Change, not so great

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The ‘90s kids had it best. Kids growing up today have it too easy and are too spoiled. It’s a shame our society has progressed this way, but we as ‘90s kids were lucky enough to grow up in a blissful era.

One of my favorite things as a kid was playing outside. We would play in the sand, swing on our swing-sets and even set up tents in tree houses and sleep there at night.

Every day of the summer would be spent on my neighbor’s slip-and-slide, trying to catch wild bunnies or drawing on our driveways with chalk.

The only time we went inside was for a lunch of character-shaped macaroni and cheese or a freeze pop.

When I’m baby-sitting for a family and suggest going outside to play, I get a sassy remark about how the kids would rather watch TV or play video games. They don’t know what they’re missing.

As far as TV is concerned, the ‘90s had some legendary shows. There was never a time in grade school when I got more excited than when my teacher rolled out the big tube TV and we got to watch “School House Rock” or the “Magic School Bus.”

Coming home from school was always a treat, too, because either we got to watch Cory and Topanga’s romance bloom on “Boy Meets World” or be swooned by Uncle Jesse from “Full House.” Let’s not forget Saturday morning cartoons or days you stayed home sick.

Nothing compares to the classic shows on Nickelodeon or Disney Channel original movies. Some of our best life lessons were learned from those beloved characters.

These kids will never know the elation we felt when we got to the computer first at school and got to play “Oregon Trail.” I can still remember feeling like a hero the first time I made it across the river safely. Life was just so much better.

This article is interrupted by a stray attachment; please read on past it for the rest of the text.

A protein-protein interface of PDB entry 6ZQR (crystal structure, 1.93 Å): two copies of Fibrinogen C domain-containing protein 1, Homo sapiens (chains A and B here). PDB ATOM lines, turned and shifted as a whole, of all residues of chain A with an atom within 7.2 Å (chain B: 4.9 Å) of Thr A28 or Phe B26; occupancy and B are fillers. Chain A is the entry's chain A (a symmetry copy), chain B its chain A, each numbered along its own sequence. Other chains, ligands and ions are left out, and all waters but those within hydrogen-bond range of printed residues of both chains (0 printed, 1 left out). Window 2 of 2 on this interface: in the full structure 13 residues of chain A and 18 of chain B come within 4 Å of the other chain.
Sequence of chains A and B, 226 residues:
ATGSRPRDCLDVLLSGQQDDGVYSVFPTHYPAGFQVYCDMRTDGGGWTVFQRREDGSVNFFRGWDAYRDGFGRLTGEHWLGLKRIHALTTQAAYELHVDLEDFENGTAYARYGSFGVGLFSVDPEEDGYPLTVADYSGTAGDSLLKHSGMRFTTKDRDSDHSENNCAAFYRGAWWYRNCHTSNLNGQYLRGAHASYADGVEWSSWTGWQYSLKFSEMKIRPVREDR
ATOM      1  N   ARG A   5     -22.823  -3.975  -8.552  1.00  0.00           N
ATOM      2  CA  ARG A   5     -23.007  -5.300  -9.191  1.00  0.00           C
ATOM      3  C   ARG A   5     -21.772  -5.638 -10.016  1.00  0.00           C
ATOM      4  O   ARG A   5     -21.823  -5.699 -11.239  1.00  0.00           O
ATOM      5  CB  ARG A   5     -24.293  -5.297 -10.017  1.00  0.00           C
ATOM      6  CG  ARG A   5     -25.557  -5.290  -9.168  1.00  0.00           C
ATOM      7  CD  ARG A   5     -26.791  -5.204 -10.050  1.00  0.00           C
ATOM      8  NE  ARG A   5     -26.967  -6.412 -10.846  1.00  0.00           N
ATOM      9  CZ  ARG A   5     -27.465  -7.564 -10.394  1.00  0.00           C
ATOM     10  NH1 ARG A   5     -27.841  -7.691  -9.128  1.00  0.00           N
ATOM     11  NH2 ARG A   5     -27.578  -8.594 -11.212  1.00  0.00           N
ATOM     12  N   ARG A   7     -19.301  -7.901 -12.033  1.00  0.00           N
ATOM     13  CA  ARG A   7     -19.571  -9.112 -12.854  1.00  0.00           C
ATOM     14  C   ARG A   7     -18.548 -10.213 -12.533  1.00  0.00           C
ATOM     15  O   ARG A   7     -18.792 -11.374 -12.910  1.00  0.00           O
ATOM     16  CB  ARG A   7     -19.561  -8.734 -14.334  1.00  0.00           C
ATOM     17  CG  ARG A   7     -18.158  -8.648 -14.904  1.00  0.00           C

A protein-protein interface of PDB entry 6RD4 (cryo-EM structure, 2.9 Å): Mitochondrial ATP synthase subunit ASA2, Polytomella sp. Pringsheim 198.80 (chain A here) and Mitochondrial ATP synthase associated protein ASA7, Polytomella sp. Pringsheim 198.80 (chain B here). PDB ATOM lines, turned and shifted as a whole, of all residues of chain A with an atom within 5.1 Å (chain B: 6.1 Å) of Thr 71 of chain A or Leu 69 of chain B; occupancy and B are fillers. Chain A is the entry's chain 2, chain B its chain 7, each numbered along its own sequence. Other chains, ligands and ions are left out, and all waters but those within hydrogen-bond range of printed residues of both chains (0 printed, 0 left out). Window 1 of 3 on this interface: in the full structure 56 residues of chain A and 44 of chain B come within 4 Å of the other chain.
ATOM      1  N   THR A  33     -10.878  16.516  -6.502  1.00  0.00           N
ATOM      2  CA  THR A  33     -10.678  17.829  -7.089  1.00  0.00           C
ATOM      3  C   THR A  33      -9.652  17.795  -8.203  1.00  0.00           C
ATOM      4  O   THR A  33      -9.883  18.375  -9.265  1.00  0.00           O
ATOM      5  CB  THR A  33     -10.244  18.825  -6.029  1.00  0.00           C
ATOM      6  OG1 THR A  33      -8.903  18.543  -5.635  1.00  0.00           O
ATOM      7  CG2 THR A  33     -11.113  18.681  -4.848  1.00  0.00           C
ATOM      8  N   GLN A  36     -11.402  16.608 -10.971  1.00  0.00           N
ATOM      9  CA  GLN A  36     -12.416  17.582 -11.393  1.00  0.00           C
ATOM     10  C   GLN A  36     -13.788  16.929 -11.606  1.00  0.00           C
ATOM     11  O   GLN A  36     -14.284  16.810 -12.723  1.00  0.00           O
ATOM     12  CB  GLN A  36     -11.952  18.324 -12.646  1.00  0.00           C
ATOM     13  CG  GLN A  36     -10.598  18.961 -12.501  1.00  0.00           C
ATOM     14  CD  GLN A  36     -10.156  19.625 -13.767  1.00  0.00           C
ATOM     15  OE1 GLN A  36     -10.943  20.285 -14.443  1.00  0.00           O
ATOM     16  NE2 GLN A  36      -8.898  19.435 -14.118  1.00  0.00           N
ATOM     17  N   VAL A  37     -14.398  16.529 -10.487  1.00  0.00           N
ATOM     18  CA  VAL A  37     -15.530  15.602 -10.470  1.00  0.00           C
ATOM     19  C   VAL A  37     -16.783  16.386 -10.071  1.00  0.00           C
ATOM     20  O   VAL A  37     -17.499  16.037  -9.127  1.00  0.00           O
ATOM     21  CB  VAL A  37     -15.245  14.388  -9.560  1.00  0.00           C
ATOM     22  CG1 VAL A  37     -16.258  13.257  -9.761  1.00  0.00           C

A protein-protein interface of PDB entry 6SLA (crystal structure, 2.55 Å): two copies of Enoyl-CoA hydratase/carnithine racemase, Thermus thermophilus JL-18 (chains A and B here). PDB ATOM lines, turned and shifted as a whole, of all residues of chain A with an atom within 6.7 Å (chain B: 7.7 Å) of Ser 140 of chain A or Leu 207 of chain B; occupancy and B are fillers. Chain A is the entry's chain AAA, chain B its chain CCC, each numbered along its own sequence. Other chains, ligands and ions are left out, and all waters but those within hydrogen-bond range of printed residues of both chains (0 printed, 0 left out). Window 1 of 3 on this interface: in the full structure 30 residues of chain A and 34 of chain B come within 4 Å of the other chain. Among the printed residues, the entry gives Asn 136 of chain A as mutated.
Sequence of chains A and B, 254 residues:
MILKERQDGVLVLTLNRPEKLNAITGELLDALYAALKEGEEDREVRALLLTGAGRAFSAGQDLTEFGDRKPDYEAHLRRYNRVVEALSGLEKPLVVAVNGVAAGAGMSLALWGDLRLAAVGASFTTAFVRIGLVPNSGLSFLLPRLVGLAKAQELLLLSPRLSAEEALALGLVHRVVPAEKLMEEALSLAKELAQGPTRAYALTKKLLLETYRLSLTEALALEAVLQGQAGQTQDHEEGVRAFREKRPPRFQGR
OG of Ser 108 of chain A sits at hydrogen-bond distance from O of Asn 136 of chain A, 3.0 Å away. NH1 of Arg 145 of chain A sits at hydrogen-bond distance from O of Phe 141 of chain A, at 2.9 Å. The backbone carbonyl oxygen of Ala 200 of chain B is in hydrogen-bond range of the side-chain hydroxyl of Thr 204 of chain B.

These days kids get iPhones at age eight and barely know how to play card games or board games. Everything is electronic. The games from the ‘90s topped all. We didn’t have iPhones, iPads, tablets or numerous TV’s throughout the house, so we had to entertain ourselves through other means.

I remember my neighbor and I playing with our Tamagotchis for hours on end. When they died, we moved on to more exciting things, like making zoos out of Beanie Babies or forts out of blankets and couch cushions.

Nights like those are some of my best memories as a kid. It’s a shame to see that this generation seems to be lacking in comparable experiences.

With luxuries kids have today comes a lack of motivation. Much of today’s generation gets practically everything and anything it wants. There’s an extreme lack of work ethic to achieve things. We all want what we don’t have. If there’s something newer or better out there, kids today seem to beg and plead until they can have it, as opposed to ‘90s kids who were taught to be happy with what we got, or work to get what we wanted.

In the ‘90s we had less gadgets and more imagination. We could play outside for hours and never get bored. Lately it seems only a screen can entertain young minds.

Also, there’s a scarcity of social work ethic in today’s youth. Far too few would rather sit on their phones than engage in meaningful conversation.

That’s part of what sets them apart from ‘90s kids. They missed the lesson on appropriate ways to socialize, how to earn your way and how to show respect. While we were growing up we worked to save up for what we wanted and we minded our manners for the most part.

With today’s privileges comes entitlement. I can’t help but notice that the way kids grow up is changing drastically.

With new times comes new technology, and that’s a great innovation, but it’s just a shame that with improvement comes new entitlement and degradation of our youth’s ability to interact socially.

Mary Ochs is a staff writer for The Dakota Student. She can be reached at [email protected].

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